In time I suppose I'll find out, good to hear that people heal up though.

Also curious if anyone has ever had their hardware taken out?


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By T.Dailey
From Avon
Mar 4, 2012
Morning #1 of 25

aed wrote:
Also curious if anyone has ever had their hardware taken out?


I'm curious about that too. They told me my plate would stay in but the one long screw will come out in a few months. Anyone had this done?


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By crankenstein
Mar 4, 2012

T. Dailey my original injury was a severe sprain/dislocation which basically destroyed all of the soft tissues in my ankle 30 years ago. I had bone spurs removed once about a year later and then it was pretty good for 15 or so years before arthritis started setting in. I went to multiple ankle docs and they all wanted to fuse it but I figured I was walking and climbing and wasn't ready for that. My latest doc is a foot and ankle guy and said he could make my ankle better if he realigned bones in my leg and foot, so here I am recovering from a distal tibial osteotomy, calcaneal osteotomy, ligament replacement, peroneal tendon reconstruction and more bone spur removal. Almost 7 weeks now and am partial weight bearing, but PT and full weight bearing are a few weeks out yet. I'm doing some range of motion excercises and trying to take it slow and easy in order to maximize my recovery. Good luck to you. Parkour looks so fun as I was a gymnast and would love to do that. Though I don't think I'll ever be doing a lot of jumping again.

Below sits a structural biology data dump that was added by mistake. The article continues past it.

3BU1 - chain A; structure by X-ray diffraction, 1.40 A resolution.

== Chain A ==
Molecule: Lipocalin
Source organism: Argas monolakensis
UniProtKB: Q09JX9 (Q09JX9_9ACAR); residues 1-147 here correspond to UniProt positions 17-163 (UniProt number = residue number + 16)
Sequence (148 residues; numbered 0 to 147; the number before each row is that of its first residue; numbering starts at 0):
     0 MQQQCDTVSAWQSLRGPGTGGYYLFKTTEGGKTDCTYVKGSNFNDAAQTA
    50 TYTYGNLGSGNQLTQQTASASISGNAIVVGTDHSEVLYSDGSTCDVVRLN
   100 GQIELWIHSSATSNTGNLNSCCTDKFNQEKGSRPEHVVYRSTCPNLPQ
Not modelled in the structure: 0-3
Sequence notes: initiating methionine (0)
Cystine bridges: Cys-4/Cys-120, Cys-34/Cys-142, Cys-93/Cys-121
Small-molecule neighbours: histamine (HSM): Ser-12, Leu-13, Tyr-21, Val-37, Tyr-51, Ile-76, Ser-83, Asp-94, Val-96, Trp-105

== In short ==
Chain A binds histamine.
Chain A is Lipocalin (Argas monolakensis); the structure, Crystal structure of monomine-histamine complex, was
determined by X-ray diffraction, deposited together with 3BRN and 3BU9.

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By Woodchuck ATC
Mar 4, 2012
Rock Wars, RRG, 2008

T.Dailey wrote:
I'm curious about that too. They told me my plate would stay in but the one long screw will come out in a few months. Anyone had this done?


My hardware was a thin 1/2 inch wide titanium plate and 4 tiny screws. They will stay with me for life I'm told. A year or so after the swelling finally went down, that area is now as thin skinned as the rest of ankle bone areas are. There are 4 distinct bumps where the screw heads kinda poke out. Thankfully they don't rub against my hi-top hiking shoes or winter ice boots. So far no wicked knocks to that area either, or sprains to the ankle.